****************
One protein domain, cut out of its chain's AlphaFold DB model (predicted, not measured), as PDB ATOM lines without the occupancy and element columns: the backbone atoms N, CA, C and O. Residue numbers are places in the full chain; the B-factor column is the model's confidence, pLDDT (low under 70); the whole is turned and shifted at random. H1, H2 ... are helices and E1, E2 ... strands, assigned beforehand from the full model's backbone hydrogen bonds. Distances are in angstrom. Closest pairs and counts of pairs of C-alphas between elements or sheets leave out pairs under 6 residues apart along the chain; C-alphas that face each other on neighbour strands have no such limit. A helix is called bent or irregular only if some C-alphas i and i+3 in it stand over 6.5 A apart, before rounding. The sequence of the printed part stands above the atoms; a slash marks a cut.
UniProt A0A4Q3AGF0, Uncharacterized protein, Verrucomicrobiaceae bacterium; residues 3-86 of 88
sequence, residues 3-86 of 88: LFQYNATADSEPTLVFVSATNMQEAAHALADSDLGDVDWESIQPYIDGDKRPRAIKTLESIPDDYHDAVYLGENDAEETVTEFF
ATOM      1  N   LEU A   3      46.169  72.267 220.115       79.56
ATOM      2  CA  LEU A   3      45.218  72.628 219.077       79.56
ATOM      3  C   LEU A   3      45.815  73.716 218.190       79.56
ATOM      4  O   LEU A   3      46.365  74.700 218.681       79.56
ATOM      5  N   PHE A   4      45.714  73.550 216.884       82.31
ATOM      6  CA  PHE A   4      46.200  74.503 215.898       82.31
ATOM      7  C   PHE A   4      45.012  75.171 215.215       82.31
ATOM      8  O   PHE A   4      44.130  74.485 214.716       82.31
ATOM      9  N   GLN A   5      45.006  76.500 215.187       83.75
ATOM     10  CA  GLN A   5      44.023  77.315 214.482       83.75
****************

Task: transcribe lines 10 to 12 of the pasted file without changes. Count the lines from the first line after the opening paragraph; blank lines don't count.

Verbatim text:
ATOM      8  O   PHE A   4      44.130  74.485 214.716       82.31
ATOM      9  N   GLN A   5      45.006  76.500 215.187       83.75
ATOM     10  CA  GLN A   5      44.023  77.315 214.482       83.75